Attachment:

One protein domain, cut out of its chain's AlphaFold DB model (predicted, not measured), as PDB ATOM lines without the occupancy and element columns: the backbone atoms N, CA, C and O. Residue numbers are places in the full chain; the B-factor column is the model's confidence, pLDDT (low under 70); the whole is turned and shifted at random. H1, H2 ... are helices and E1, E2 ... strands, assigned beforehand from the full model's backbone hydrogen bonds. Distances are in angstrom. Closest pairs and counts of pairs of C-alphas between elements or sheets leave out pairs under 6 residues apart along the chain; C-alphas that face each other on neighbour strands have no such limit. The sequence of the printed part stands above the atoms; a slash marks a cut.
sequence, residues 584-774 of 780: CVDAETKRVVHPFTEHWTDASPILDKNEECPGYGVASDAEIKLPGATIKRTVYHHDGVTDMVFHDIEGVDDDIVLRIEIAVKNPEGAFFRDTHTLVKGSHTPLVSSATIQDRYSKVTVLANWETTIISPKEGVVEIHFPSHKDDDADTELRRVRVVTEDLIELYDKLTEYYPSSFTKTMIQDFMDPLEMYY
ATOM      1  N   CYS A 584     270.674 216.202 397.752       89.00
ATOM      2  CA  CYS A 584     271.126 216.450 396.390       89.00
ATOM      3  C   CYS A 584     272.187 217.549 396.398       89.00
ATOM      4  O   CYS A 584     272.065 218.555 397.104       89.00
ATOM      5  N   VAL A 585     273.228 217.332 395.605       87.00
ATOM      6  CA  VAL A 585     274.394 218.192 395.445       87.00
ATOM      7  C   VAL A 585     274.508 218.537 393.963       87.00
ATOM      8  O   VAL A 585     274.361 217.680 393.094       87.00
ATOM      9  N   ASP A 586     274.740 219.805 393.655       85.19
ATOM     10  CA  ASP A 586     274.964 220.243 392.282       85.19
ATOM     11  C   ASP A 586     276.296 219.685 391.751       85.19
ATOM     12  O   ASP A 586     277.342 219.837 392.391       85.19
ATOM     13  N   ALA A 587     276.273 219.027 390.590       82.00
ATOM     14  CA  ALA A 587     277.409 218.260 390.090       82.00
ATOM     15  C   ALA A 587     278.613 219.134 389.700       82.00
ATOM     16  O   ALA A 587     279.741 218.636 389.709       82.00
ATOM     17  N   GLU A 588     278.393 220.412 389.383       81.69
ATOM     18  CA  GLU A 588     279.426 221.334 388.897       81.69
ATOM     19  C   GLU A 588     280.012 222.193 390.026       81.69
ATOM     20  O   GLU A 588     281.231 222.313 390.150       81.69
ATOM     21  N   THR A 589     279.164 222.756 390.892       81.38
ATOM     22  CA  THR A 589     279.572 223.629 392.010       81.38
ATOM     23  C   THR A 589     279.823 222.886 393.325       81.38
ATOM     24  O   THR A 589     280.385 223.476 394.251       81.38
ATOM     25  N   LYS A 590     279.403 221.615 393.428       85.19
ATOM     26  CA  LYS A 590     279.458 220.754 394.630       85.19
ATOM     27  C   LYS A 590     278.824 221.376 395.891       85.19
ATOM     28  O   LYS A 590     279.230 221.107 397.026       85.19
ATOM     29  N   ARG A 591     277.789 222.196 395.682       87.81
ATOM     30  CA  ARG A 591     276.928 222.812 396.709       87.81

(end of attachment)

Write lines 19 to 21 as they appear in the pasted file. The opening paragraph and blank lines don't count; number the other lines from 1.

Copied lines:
ATOM     18  CA  GLU A 588     279.426 221.334 388.897       81.69
ATOM     19  C   GLU A 588     280.012 222.193 390.026       81.69
ATOM     20  O   GLU A 588     281.231 222.313 390.150       81.69